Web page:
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Keywords:economic recovery 

Journal Article
Black-Owned Banks and the Communities They Serve

Black-owned banks have demonstrated an unwavering commitment to their communities and could play a vital role in equitable economic recovery.
The Regional Economist , Volume 29 , Issue 1

Journal Article
Did the Fiscal Stimulus Work?

Billions were spent to recover from the Great Recession. How can we know whether taxpayers got a decent bang for the buck? More than seven years after the enactment of the American Recovery and Reinvestment Act, economists, legislators, and the American people continue to debate the effectiveness of the measure. The largest U.S. fiscal stimulus since the 1930s, the Recovery Act pumped hundreds of billions of dollars of federal spending and tax cuts into the economy in an effort to stem the massive job losses and steep drop in economic output that characterized the Great Recession. The ...
Economic Insights , Volume 2 , Issue 1 , Pages 6-16

Economic Fragility: Implications for Recovery from the Pandemic

President Rosengren’s comments were delivered as part of the Annual Regional and Community Bankers Conference, and were based on a speech he delivered on October 8, 2020 for the Marburg Memorial Lecture, Marquette University Economics Department.

Working Paper
Have Distressed Neighborhoods Recovered? Evidence from the Neighborhood Stabilization Program

During the 2007-2009 housing crisis, concentrations of foreclosed and vacant properties created severe blight in many cities and neighborhoods. The federal Neighborhood Stabilization Program (NSP) was established to help mitigate distress in hard-hit areas by funding the rehabilitation or demolition of troubled properties. This paper analyzes housing market changes in areas that received investments during the second round of NSP funding, focusing on seven large urban counties. Grantees used NSP to invest in census tracts with high rates of distressed and vacancy properties, and tracts that ...
Finance and Economics Discussion Series , Paper 2015-16

Journal Article
Improving Conditions Could Bode Well for Economic Recovery

While the U.S. economy has been on a roller-coaster ride this year, improving economic indicators could signal a recovery ahead.
The Regional Economist , Volume 28 , Issue 4

Journal Article
The National Fund for Workforce Solutions: The Impact and Challenges of Its Workforce Partnership Model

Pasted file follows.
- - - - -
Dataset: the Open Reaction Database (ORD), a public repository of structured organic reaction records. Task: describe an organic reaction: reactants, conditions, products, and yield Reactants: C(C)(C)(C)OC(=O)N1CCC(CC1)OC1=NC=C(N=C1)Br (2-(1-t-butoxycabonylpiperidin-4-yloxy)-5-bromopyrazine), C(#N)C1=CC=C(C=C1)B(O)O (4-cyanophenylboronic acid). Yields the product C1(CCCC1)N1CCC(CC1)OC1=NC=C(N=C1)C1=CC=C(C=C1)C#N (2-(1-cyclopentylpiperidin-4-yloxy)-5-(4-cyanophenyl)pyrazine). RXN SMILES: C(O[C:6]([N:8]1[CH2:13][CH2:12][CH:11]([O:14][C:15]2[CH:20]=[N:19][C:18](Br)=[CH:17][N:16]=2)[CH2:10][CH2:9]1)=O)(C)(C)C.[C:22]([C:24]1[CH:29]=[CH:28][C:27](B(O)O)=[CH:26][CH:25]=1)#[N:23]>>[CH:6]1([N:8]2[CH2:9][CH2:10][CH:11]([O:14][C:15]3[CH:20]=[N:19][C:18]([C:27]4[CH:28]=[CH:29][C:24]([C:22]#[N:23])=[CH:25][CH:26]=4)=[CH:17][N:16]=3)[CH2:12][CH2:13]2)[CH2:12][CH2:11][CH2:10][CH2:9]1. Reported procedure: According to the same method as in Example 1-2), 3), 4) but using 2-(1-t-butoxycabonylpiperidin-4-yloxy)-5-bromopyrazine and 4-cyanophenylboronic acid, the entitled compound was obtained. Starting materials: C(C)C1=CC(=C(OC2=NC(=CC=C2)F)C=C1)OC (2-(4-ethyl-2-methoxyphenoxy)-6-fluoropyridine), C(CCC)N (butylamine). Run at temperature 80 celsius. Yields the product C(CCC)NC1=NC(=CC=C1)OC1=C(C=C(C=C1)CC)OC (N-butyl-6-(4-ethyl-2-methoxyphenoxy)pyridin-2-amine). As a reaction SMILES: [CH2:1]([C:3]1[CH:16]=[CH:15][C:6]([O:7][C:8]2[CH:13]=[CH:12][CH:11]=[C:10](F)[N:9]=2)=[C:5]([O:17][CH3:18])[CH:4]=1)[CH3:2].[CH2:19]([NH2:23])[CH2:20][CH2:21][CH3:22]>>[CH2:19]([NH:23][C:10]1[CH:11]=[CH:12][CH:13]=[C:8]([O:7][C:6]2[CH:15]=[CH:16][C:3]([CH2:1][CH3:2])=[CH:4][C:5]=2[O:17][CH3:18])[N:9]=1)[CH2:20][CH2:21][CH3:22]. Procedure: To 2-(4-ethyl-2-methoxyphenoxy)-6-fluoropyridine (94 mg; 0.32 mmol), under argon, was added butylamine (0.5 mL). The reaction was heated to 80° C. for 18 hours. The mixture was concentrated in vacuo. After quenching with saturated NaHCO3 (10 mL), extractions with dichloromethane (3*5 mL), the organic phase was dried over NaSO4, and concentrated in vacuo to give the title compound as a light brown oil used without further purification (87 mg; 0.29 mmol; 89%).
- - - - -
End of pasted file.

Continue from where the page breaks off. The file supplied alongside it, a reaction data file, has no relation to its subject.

The recent economic recession and equally anemic recovery have dramatically changed the job outlook for low-wage workers and disadvantaged youth in America. In addition, the Great Recession has accelerated the long-term trend toward requiring workers to have a higher skill set to obtain jobs that pay family-supporting wages. The recession also highlighted the fact that workers need both sector- and firm-specific skills as well as connections to employers in order to obtain jobs that pay reasonable wages. However, as middle-skill jobs (e.g., welders, paralegals, radiology technicians, and ...
Cascade , Volume 1

Economic Fragility: Implications for Recovery from the Pandemic

Clearly a deadly pandemic was bound to badly impact the economy. However, I am sorry to say that the slow build-up of risk in the low-interest-rate environment that preceded the current recession likely will make the economic recovery from the pandemic more difficult.

A Fireside Chat on Current Economic Conditions

Vaccination rates have been better than expected in much of the U.S., and that’s led to a more rapid reopening of the economy than was forecast earlier this year. Forecasts of gross domestic product (GDP) have been significantly upgraded since the start of this year, with the median forecast of Federal Open Market Committee members at 7% growth for 2021. That is unusually high for a U.S. recovery. Despite the positive signs, we still have quite a way to go before we reach full employment, given the most recent unemployment rate was 5.8%, substantially above the 4.5% FOMC participants ...

The Effect of the Central Bank Liquidity Support during Pandemics: Evidence from the 1918 Influenza Pandemic

The coronavirus outbreak raises the question of how central bank liquidity support affects financial stability and promotes economic recovery. Using newly assembled data on cross-county flu mortality rates and state-charter bank balance sheets in New York State, we investigate the effects of the 1918 influenza pandemic on the banking system and the role of the Federal Reserve during the pandemic. We find that banks located in more severely affected areas experienced deposit withdrawals. Banks that were members of the Federal Reserve System were able to access central bank liquidity, enabling ...
Staff Reports , Paper 928

Ethics and economics: making cyclical downturns less severe: remarks at the Fourth Annual O. John Olcay Lecture on Ethics and Economics, Peterson Institute for International Economics, Washington, D.C., June 27, 2018

Boston Fed President Eric Rosengren said the costs of high unemployment are disproportionately borne by those that can least afford them, and a variety of actions could be taken by policymakers to make periods of high unemployment less likely.
Speech , Paper 133



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